What are the options to obtain free legal advice? J.P.
Beware of various internet-based services offering “free” advice unless you are sure of the source. The person responding may not be qualified and many such advertised services turn out not to be free in reality. The best solution is a meeting with a qualified lawyer, such as a notaire or avocat (in some cases a huissier). The former are similar to British family solicitors, dealing with property and matrimonial issues, for example.
An avocat is similar to a British barrister, often specialising in contentious issues and litigation.
A huissier is a bailiff, who can be called on for practical help, such as where you need official note to be taken of a problem with a neighbour or tenant (eg. a flat left in a bad condition) or where you want to summon someone to court.
For free advice from a notaire, look out for the Rencontres Notariales event, which takes place annually around France, usually in the autumn, involving a day of free consultations by phone or in person (not, unfortunately, in 2020 due to Covid-19, but planned for 2021). Before the health crisis, notaires were also offering local free advice sessions in informal settings called cafés-conseils (conseilducoin.fr). This is currently suspended and it is not known if it will restart.
At present, the best bet is to ask your local notaires’ chamber (professional body) about any free consultations offered by local professionals (notaires.fr/fr/annuaire-chambre-notaire). The notaires’ national body Notaires de France has a legal information line (40centimes/minute) on 08 92 01 10 12, though it is unlikely to be able to give detailed individual advice.
Another solution is to identify a Point d’accès au droit (law access point), a system backed by the Justice Ministry of free and anonymous sessions with lawyers at different venues. Search with your postcode at: tinyurl.com/ycmgyog5. Avocats’ body Conseil national des barreaux offers a similar search tool for free advice points, specifically with avocats, at: tinyurl.com/yaml5ck6.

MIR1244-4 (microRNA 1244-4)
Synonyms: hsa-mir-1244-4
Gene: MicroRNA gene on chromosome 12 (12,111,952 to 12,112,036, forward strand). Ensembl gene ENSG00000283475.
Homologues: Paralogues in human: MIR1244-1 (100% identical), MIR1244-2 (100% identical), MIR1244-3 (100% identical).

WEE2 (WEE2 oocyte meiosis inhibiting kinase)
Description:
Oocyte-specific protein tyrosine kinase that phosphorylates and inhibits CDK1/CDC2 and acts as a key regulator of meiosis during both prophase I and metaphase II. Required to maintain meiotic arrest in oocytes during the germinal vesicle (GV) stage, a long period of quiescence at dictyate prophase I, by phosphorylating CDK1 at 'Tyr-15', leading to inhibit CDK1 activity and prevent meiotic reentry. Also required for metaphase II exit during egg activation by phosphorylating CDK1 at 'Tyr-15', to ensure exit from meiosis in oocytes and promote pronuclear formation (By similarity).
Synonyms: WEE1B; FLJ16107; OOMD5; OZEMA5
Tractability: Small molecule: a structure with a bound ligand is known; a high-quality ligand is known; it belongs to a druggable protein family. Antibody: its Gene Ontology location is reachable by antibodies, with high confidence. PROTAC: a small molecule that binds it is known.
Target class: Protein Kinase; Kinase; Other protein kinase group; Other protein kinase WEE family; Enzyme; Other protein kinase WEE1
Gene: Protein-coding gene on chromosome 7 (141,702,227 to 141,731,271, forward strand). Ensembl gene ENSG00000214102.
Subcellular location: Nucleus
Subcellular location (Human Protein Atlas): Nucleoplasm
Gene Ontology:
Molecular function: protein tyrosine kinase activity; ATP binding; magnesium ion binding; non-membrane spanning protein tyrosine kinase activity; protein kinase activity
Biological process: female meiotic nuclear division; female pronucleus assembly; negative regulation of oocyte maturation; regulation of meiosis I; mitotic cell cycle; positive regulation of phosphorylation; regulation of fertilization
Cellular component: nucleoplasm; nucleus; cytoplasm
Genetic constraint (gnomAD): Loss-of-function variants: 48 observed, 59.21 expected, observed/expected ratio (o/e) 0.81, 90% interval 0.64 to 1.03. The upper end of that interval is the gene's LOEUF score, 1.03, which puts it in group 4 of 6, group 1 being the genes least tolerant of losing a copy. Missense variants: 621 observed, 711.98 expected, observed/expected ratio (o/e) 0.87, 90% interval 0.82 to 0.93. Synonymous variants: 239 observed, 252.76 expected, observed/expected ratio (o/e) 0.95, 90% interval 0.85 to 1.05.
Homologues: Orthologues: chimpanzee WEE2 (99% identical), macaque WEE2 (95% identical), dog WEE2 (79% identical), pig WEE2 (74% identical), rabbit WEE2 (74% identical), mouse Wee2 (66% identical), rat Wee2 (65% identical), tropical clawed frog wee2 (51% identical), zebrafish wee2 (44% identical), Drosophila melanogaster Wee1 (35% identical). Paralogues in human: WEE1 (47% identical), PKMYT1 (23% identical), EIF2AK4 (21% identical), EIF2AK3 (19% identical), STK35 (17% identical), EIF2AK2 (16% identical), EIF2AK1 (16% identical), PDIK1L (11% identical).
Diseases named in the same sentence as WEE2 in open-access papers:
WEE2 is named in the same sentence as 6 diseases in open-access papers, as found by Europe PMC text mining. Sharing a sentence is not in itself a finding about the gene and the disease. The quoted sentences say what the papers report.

As with notaires, you could ask the local avocats’ “order” about help in your area (cnb.avocat.fr/fr/annuaire-barreaux). Each department also has a conseil départemental d’accès au droit, charged with helping people access legal help, which runs free permanences (face-to- face sessions) with various legal professionals. Do an internet search including the full body name as above, or CDAD, plus the number of your department (eg. 24 for Dordogne). Look for terms such as permanences or lieux d’accès au droit.
There are also local “citizens’ advice” centres offering legal advice, called Maisons de la Justice et du Droit, which can be found at tinyurl.com/agglrxd. If you take matters further and incur costs of representation in a legal action, many home insurance policies include une garantie protection juridique, which will pay towards such costs.
You may also be eligible for legal aid if you are on a modest income. This aide juridictionnelle can cover fees for avocats and huissiers. It can range from 25% of costs to 100%. Whether you are eligible and how much you can obtain depends on your monthly income (net of social charges but before various allowances used for income tax declarations) and number of dependants. You can check here: tinyurl.com/y7rou7v2 and tinyurl.com/ybetxd3q. You apply on a form available from mairies or courts or online at tinyurl.com/keuye88.